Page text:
Brit toon banner's not a big draw for D'Works
Just two films into a five-picture deal, DreamWorks Animation and Aardman are on the verge of calling it quits.
After the second commercial disappointment in as many years from the quirky British claymation studio, insiders say DreamWorks Animation is unlikely to put any more Aardman toons on its sked. Instead, the Blighty company is believed to be looking for a new theatrical partner — likely one that doesn’t have “Shrek”-sized expectations for its releases.
Aardman films have consistently been a hit with critics and are said to be a personal favorite of DWA topper Jeffrey Katzenberg. But “Flushed Away,” a CGI collaboration between Aardman and DreamWorks, opened to $18.8 million last weekend, the lowest bow for a CGI toon from Katzenberg’s studio since 1998’s “Antz.”
Even if the foreign take is stronger, that won’t make up for the $100 million-plus production cost.
Last year’s Oscar-winning claymation release “Wallace and Gromit: Curse of the Were-Rabbit,” (which technically didn’t count under the five-picture deal since Aardman owns the characters) did well overseas, but grossed just $56.1 million at home, forcing DWA to take a writedown on its earnings.
Neither matched the performance of Aardman’s 2000 hit “Chicken Run,” which took in more than $100 million in the U.S. and abroad, leading to DreamWorks’ confidence in the deal.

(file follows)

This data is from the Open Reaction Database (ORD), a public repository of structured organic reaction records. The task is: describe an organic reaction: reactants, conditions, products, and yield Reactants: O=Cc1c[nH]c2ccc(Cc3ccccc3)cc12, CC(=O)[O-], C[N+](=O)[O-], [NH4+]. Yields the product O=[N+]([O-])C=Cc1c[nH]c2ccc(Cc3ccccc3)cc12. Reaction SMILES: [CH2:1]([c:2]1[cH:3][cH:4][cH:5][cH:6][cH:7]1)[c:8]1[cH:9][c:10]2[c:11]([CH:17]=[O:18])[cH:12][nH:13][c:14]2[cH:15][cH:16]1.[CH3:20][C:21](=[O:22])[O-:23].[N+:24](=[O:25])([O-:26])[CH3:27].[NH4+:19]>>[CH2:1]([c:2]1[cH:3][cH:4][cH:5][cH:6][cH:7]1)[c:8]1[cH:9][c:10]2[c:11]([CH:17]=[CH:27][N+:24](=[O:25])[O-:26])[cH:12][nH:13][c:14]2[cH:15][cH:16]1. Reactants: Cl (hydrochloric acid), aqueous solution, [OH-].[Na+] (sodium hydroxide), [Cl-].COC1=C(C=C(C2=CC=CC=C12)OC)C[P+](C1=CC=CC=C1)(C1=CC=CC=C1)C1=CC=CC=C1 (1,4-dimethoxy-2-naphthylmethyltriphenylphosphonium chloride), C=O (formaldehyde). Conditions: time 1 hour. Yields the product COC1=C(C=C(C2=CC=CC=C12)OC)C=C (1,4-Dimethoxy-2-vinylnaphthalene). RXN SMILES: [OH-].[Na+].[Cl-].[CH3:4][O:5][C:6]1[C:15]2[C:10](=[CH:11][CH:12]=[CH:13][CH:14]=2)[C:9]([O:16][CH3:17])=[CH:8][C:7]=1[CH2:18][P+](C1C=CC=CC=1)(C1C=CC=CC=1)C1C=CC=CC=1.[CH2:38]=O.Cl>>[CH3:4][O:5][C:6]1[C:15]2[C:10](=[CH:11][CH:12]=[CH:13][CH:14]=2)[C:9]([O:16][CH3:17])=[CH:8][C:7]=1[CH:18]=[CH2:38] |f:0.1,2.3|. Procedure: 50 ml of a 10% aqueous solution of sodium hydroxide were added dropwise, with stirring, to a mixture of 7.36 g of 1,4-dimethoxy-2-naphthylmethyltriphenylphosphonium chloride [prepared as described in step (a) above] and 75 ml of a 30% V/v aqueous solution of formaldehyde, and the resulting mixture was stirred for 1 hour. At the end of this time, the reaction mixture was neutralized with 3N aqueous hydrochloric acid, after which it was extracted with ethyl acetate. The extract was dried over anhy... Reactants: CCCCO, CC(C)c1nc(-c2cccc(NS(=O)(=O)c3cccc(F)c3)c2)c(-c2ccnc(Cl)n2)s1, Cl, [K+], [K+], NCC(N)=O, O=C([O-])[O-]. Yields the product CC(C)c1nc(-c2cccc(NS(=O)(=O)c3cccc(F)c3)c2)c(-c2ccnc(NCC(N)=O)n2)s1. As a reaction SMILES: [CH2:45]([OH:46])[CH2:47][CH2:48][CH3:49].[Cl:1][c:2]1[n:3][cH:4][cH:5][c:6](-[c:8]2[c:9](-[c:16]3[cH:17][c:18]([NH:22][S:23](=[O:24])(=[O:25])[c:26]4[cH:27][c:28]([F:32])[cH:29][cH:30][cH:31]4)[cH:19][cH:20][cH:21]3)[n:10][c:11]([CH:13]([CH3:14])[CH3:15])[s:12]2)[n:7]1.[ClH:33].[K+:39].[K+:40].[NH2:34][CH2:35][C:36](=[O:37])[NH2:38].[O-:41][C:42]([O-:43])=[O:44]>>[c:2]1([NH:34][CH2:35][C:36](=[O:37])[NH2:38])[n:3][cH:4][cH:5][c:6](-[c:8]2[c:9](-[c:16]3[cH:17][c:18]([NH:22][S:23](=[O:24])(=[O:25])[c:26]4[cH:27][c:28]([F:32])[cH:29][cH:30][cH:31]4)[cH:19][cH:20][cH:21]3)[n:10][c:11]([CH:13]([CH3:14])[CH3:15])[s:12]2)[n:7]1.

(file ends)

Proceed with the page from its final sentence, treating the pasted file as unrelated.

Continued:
But after two subsequent misses, DreamWorks Animation seems to have concluded that the Aardman style just isn’t appealing enough to American auds.
Going forward, its development is focused on jokey, pop culture-savvy takes on classic tales, in the vein of “Shrek” and “Madagascar.”
Studio already has its slate set through 2009, including sequels to both those pics, Jack Black starrer “Kung Fu Panda” and comicbook adaptation “Monsters vs. Aliens.”
As for Aardman, it’s hard at work on upcoming CBS series “Creature Comforts.”
Studio does have one project still in development at DWA: John Cleese-penned caveman pic “Crood Awakenings.”
But unless that film becomes a lot more sarcastic and a lot less British, it doesn’t stand much chance of getting released by DreamWorks Animation.